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Terrorism & Security

Yemen arrests bomb plot suspect, but clues lead to AQAP bombmaker

Yemen officials arrested a suspect Saturday in the alleged plot to mail bombs to two synagogues in Chicago, but clues also lead to a bombmaker for Al Qaeda in the Arabian Peninsula (AQAP), reports say.

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One of the clues is the explosive substance used in the bombs, which hid the explosive in printer cartridges.

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US Homeland Security Secretary Janet Napolitano said Saturday they appeared to use pentaerythritol trinitrate, or PETN. That was the material used in both the “underwear bomber” and the suicide attack on the Saudi official.

Sophisticated explosives work

The New York Times reports that an investigator said the wiring of the devices appeared to have been done by professionals, with the devices designed so that the printers would appear normal if the packages were scanned. The Times reports that the devices were “expertly constructed and unusually sophisticated,” pointing to the Yemeni Al Qaeda group’s growing abilities.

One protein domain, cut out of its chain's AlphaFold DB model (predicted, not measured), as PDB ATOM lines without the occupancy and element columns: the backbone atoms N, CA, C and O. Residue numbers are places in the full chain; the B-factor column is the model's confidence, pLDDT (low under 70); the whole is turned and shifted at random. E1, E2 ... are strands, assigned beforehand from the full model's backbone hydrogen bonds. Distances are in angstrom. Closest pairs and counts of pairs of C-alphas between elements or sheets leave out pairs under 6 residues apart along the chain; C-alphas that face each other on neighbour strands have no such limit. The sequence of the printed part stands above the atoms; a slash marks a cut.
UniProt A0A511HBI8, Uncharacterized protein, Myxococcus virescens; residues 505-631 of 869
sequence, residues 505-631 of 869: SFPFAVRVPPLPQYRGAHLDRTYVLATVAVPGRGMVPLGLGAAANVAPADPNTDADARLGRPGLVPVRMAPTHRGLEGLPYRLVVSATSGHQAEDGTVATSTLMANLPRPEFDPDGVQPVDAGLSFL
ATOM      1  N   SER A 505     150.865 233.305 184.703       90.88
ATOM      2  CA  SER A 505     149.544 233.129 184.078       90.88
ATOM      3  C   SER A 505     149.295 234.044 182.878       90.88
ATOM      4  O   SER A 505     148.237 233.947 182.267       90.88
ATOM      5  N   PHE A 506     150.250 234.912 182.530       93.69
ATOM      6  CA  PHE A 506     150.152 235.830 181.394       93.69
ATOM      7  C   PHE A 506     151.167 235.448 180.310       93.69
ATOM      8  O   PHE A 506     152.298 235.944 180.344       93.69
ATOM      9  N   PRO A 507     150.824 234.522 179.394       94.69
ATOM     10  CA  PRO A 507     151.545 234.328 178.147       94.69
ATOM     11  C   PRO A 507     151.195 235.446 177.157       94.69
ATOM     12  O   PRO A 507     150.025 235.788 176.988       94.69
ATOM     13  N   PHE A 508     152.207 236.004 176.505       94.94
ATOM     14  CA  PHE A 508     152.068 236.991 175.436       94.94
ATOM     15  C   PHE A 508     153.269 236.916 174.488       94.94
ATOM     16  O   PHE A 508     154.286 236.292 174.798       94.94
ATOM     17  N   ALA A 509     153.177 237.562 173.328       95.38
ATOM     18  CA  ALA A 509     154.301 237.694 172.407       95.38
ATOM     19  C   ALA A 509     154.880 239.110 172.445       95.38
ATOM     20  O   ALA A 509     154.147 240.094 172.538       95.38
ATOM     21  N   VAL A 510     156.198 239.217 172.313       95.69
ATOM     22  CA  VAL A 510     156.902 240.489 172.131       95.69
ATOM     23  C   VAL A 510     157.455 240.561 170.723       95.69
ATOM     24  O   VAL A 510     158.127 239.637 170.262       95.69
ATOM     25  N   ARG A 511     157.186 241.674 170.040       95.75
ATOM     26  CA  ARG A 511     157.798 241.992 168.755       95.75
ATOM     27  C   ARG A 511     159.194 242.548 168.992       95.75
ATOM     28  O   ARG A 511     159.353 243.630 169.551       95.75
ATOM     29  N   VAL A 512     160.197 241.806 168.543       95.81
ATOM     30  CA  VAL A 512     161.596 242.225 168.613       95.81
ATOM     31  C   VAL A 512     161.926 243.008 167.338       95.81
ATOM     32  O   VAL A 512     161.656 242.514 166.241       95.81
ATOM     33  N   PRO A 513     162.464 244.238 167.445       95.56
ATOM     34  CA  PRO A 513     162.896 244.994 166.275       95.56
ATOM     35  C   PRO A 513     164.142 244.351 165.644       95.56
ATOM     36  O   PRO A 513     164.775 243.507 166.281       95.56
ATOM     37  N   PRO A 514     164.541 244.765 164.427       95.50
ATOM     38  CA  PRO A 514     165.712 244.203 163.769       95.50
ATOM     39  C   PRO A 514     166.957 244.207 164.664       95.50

CNN reports that the devices discovered Friday were “four times as powerful” as the Christmas Day bomb last year. A US official told CNN that officials suspect the same bombmaker made both devices because of “the way it’s put together.”

It is not clear whether the devices were intended to target the synagogues in Chicago to which they were addressed, or were intended to bring down the airplanes transporting the packages. The Daily Telegraph reports that British Prime Minister David Cameron said the device discovered at East Midlands Airport near London was designed to detonate while aboard the airplane. The British homeland secretary said that such an explosion could have brought down a plane.

The Christian Science Monitor reports that the plot may be part of a new focus by Al Qaeda on smaller-scale attacks on the US and the West. The group may be moving away from larger-scale attacks like the Sept. 11, 2001 attack in favor of more focused actions that can still cause substantial harm.

STORY: Yemen packages: Is Al Qaeda focusing on small-scale attacks?

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